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Open Chemistry

formerly Central European Journal of Chemistry


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Volume 16, Issue 1

Issues

Volume 13 (2015)

Determination of trace fluoroquinolones in water solutions and in medicinal preparations by conventional and synchronous fluorescence spectrometry

Ting Yao / Hongling Wang / Xuejing Si / Shengnan Yin / Tunhua Wu / Ping Wang
Published Online: 2018-11-05 | DOI: https://doi.org/10.1515/chem-2018-0125

Abstract

Simple, rapid and sensitive and synchronous fluorescence spectrometry (SFS) were developed for determination the fluoroquinolones of ciprofloxacin (CIP), norfloxacin (NOR) and enrofloxacin (ENR) separately in water solutions and in medicinal preparations. The optimized wavelength intervals between the emission and excitation wavelengths were 170 nm, 160 nm and 170 nm for CIP, NOR and ENR, respectively. The different experimental parameters affecting the synchronous fluorescence intensities of the three fluoroquinolones were carefully studied. Under the optimal conditions, good linearity was obtained over the range of 0.01 to 1.20 mg/L, 0.005 to 0.45 mg/L and 0.005 to 0.60 mg/L for the CIP, NOR and ENR, and with good relative standard deviations below 1.9% (n=9). In addition, the detection limits for CIP, NOR and ENR were 0.17 μg/L, 0.013 μg/L and 0.055 μg/L, respectively. What is more, compared with the conventional fluorescence spectrometry, the SFS could detect lower concentrations of each fluoroquinolone. Moreover, the proposed SFS were validated and successfully applied for the quantitative assay of each fluoroquinolone in medicinal preparations.

Keywords: Fluoroquinolone; Synchronous Fluorescence Spectrometry; Ciprofloxacin; Norfloxacin; Enrofloxacin

1 Introduction

Fluoroquinolones (FQs), such as ciprofloxacin (CIP) norfloxacin (NOR) and enrofloxacin (ENR) are a group of synthetic antibacterial agents with broad-spectrum activity for both of gram positive and negative bacteria through inhibition of DNA gyrase [1, 2, 3]. Thus, they are commonly selected as antibacterial medicines to treat many diseases [4, 5]. However, they can act as toxic substances that cause direct toxicity or allergic reactions in hypersensitive individuals. In addition, microorganism resistance to these drugs can occur [6, 7, 8]. The widespread occurrence of FQs as contaminants in the aquatic environment has garnered increased attention in recent years. Consequently, attention has been paid to their determination in various environmental waters, e.g., waste water, surface water, ground water and drinking water [9, 10, 11, 12].

Several methods such as spectrophotometry [13], UV [14, 15], CE with ECL detection [16, 17], voltammetry [18], HPLC [19, 20, 21], HPLC-FLD [22], and NMR have been reported to determine the FQs [23]. Still, most of the above methods are time-consuming and quite tedious which need large volumes of organic solvents with sophisticated instrumentation. Among these methods, the fluorescence spectrometry assay is comparatively simple, time-saving, and especially suitable for the detection with many analytes in a trace amount [24, 25, 26, 27, 28]. fluorescence spectrometry has a growing importance in medicine analysis. The main advantage of fluorescence spectrometry is its high sensitivity and selectivity as compared to other spectroscopic methods [29]. Synchronous fluorescence spectrometry was first introduced by Lloyd [30]. And the synchronous fluorescence spectra, acquired by scanning excitation and emission monochromators simultaneously, can be modeled by Gaussian distributions of intensity versus energy [31]. Synchronous fluorescence spectrometry (SFS) has several advantages over conventional fluorescence spectrometry, including simple spectra and low interference. In addition, the SFS is a simple modification of the conventional fluorescence method that affords a higher selectivity by narrowing the spectral bands and simplifying the spectra [31]. Synchronous fluorescence spectra are measured using both excitation and emission monochromators locked together at a fixed wavelength interval (Δλ, Δλ=λemex) and simultaneous scanning. In this method, the selectivity is increased, and a high sensitivity is maintained [32, 33].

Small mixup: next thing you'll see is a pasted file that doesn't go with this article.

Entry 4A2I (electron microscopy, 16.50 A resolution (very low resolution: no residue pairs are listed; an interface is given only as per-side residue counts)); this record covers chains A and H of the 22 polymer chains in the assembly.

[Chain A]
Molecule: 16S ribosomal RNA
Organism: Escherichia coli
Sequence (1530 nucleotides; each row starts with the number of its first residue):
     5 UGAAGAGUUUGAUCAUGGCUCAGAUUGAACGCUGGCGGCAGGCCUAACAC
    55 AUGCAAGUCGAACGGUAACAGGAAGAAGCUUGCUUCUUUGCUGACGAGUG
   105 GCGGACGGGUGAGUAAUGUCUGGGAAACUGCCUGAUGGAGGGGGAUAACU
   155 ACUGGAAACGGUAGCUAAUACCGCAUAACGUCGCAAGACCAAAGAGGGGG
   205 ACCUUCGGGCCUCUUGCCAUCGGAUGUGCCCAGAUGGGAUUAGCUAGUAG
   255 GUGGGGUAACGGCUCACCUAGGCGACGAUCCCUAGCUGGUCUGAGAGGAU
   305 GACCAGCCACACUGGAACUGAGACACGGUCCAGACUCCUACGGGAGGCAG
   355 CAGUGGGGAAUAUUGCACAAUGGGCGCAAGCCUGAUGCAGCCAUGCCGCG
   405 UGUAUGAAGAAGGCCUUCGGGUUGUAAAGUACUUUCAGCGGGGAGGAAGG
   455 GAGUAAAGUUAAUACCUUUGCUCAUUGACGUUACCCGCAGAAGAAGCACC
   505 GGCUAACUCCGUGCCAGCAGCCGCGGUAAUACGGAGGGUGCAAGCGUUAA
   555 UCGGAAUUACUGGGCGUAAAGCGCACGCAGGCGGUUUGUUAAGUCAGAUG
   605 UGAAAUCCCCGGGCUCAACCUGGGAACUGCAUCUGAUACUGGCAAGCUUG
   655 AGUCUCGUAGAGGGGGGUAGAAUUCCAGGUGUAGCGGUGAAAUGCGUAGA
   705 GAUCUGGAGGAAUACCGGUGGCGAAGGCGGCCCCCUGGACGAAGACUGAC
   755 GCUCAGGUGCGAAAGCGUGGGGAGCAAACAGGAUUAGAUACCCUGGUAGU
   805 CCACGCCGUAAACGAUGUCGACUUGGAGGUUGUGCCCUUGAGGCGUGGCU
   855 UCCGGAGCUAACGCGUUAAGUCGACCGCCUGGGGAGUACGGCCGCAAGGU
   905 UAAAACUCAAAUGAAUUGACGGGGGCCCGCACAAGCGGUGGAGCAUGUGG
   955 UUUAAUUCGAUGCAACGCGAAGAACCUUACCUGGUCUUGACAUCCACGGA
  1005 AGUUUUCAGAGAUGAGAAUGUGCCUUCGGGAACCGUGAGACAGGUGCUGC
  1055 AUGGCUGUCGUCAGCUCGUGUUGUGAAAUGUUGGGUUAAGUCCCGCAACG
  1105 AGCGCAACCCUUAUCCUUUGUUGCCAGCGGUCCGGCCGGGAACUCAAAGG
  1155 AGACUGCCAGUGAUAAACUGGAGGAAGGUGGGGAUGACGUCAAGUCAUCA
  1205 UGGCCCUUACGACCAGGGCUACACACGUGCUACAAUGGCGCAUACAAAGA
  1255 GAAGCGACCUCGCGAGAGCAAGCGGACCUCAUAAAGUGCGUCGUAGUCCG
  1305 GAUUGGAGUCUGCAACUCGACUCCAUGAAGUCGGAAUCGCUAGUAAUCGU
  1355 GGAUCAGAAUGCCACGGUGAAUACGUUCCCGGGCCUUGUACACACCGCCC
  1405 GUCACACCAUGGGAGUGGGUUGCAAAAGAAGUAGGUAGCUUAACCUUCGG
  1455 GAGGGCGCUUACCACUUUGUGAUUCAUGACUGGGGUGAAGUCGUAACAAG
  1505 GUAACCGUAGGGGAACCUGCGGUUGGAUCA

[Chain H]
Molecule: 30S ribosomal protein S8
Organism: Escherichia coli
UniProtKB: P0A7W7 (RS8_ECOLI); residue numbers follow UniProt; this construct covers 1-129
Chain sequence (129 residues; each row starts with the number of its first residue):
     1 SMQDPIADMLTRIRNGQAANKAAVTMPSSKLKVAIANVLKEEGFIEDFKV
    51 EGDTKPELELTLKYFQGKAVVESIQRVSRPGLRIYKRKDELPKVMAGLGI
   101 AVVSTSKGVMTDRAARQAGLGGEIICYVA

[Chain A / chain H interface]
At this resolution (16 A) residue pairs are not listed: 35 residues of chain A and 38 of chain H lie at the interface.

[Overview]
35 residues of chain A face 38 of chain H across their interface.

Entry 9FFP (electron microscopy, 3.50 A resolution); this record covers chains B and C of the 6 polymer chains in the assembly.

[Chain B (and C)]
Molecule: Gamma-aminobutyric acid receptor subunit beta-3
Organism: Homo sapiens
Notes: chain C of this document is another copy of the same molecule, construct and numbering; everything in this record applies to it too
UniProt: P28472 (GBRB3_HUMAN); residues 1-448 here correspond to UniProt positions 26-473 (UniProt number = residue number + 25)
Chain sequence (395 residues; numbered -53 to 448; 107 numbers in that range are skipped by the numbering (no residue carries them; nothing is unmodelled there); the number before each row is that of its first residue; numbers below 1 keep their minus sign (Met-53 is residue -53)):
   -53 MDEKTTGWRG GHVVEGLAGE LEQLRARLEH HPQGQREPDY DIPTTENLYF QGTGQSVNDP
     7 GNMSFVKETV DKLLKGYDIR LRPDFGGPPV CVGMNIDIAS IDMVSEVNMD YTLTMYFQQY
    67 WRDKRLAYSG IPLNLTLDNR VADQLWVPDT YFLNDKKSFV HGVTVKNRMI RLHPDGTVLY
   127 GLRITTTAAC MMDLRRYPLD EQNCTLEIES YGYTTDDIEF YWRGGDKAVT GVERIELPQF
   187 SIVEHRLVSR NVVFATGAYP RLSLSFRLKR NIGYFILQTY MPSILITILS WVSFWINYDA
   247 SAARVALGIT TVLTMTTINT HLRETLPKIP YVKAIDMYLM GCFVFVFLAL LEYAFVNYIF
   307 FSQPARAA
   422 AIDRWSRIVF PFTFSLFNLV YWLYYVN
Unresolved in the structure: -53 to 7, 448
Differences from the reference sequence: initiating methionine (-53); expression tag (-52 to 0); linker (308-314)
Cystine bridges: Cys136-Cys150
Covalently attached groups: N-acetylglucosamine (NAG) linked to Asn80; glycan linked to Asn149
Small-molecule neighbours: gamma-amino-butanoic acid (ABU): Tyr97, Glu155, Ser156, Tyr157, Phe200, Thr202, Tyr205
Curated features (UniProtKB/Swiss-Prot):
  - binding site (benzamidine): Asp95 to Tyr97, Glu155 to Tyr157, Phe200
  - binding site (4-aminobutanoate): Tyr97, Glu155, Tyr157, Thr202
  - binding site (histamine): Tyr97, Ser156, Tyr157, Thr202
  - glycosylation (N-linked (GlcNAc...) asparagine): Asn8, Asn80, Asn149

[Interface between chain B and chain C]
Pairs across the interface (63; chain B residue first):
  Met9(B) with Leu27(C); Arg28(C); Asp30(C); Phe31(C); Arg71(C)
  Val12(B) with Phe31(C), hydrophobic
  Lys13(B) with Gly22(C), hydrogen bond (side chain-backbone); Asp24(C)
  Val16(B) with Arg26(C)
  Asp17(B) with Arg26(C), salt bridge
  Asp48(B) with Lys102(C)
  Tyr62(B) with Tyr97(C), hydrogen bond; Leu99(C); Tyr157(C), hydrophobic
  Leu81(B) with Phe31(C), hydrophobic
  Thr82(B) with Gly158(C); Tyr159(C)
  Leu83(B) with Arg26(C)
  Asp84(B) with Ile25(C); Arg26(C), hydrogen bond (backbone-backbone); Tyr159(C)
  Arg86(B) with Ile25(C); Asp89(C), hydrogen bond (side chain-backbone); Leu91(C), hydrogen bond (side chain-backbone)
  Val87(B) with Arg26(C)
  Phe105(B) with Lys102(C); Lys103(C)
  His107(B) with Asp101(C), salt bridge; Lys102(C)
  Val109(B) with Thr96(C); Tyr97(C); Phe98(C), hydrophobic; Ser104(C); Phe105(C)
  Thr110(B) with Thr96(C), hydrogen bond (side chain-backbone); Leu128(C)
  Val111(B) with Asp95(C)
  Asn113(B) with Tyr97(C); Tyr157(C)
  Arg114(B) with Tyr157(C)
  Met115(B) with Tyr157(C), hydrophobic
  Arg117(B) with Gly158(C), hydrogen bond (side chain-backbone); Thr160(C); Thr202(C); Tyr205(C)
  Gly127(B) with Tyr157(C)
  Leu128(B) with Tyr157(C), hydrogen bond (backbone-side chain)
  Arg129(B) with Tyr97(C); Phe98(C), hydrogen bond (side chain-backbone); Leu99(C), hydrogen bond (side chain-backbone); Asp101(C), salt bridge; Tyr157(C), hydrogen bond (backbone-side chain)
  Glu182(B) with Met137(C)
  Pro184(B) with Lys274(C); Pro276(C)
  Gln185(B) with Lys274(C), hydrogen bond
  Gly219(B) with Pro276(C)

To the best of our knowledge, few studies have focused on the determination of FQs using SFS. The current study aimed to establish new SFS to determine typical FQs in water solutions by selecting CIP, NOR, and ENR as the model compounds (Figure 1). In addition, under the optimal experimental conditions, the CIP, NOR and ENR contents in medicinal preparations dissolved in water solutions were separately determined using the new SFS.

Chemical structures of CIP, NOR and ENR (A) CIP (B) NOR (C) ENR.
Figure 1

Chemical structures of CIP, NOR and ENR (A) CIP (B) NOR (C) ENR.

2 Experimental

2.1 Reagents and chemicals

The chemicals of CIP, NOR and ENR were obtained from Sigma-Aldrich. Stock solutions of each FQ were prepared by dissolving the solutes in ultrapure water and stored in a refrigerator. The working solutions of the individual CIP, NOR and ENR were prepared by appropriate dilution of the stock solutions of each FQ in ultrapure water before use. Other chemicals used were of analytical reagent grade.